ROME (Reuters) - Catholic nuns and priests in Italy are following their flocks to the beach this summer, establishing an inflatable church and a beach-convent in the sands to lure sunbathers.
The 30-metre (98 ft) long blow-up church -- staffed by priests ready to take confession -- will debut on Saturday on the Adriatic coast in the Molise region, an organiser said.
“There will be four or five people singing, with music about God,” said Chiara Facci with Catholic group Sentinelli del Mattino. Night time activities, which will not include Mass, will run from 10 p.m. to 1 a.m.
The first attempt to inaugurate the inflatable church last month on the holiday island of Sardinia failed after strong winds forced organisers to relocate, she said.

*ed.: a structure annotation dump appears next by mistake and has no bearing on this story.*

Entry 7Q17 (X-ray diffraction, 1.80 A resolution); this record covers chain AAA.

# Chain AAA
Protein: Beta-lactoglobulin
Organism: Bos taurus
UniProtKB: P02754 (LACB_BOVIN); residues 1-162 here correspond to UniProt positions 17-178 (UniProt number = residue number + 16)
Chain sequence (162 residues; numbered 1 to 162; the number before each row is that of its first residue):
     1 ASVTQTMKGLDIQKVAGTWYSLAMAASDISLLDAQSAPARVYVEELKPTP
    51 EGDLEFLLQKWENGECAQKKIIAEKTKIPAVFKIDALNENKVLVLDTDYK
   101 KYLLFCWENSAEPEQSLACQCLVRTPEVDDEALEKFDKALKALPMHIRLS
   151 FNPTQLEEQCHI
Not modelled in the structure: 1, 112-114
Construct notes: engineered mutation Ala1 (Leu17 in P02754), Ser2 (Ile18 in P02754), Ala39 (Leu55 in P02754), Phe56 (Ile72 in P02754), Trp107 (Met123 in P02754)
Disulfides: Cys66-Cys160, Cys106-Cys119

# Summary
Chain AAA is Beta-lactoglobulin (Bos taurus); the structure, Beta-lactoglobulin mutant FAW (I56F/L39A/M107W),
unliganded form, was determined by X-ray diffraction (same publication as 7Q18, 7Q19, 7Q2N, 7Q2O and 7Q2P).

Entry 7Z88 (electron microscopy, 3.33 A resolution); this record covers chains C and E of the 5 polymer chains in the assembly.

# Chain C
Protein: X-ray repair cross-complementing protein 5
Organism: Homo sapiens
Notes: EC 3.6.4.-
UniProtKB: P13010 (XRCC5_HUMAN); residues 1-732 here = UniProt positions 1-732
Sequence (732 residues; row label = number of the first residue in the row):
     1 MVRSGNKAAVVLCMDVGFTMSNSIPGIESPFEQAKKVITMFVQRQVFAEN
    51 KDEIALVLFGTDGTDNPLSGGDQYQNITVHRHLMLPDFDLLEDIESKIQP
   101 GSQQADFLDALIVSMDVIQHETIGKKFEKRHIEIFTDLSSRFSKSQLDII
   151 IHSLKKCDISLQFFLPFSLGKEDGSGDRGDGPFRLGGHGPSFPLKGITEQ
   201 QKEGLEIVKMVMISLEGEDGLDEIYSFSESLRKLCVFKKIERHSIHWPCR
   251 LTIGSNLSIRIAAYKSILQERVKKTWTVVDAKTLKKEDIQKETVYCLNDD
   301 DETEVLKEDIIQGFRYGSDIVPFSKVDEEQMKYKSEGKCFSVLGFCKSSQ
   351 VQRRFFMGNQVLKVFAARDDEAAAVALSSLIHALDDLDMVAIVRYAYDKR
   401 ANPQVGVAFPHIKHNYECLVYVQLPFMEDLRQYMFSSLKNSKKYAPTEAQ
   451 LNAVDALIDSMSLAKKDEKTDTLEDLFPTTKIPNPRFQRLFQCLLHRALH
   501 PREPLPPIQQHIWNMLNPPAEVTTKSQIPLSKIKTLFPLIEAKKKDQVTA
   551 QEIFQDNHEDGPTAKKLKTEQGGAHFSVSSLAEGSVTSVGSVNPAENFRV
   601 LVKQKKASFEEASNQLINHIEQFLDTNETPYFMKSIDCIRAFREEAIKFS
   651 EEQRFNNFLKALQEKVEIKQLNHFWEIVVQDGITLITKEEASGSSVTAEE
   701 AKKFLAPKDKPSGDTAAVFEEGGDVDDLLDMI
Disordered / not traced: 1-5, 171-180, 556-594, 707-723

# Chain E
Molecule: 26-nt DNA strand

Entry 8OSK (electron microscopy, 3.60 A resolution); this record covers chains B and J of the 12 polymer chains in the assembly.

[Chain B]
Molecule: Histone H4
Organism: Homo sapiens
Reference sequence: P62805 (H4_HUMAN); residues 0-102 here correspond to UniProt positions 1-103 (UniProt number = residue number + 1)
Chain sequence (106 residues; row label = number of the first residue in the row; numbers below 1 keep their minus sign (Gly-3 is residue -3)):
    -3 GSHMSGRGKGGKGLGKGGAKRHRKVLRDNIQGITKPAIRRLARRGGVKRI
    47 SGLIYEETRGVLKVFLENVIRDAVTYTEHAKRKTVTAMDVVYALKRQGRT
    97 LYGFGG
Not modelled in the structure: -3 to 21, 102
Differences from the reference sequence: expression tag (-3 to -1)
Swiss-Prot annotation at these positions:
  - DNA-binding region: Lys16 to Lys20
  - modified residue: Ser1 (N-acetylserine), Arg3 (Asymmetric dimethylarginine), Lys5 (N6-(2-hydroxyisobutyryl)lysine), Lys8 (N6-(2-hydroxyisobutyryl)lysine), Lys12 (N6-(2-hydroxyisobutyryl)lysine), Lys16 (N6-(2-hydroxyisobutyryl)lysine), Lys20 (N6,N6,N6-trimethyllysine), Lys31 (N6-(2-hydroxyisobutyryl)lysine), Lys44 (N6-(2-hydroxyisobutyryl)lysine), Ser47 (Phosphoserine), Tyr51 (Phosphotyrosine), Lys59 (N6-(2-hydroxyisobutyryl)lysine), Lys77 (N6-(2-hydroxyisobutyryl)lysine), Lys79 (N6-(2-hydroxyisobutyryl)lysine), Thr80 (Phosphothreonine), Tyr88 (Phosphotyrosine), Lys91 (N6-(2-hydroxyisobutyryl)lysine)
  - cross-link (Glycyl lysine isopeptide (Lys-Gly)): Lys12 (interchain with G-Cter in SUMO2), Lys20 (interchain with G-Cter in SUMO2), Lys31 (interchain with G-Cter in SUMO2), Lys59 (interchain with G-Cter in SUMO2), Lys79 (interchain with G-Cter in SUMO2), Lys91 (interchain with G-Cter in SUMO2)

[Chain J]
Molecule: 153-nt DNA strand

Big cities like Rome and Milan empty in August, when Italians head to the beach for summer holidays, leaving streets empty and many businesses closed. Churches are hardly immune, and also see their congregations thin.
On the Mediterranean coast, nuns from a convent near the southern Italian city of Naples have relocated to beach cabins to join holidaymakers saying the rosary. An adjoining altar was set up under two tents.
“The concept of a beach-convent is something that is appreciated by vacationers and the nuns themselves,” priest Antonio Rungi, who helped spearheaded the initiative, told Italian news agency ANSA.
Reporting by Olivia Scarlett and Phil Stewart, editing by Mary Gabriel
Our Standards: The Thomson Reuters Trust Principles.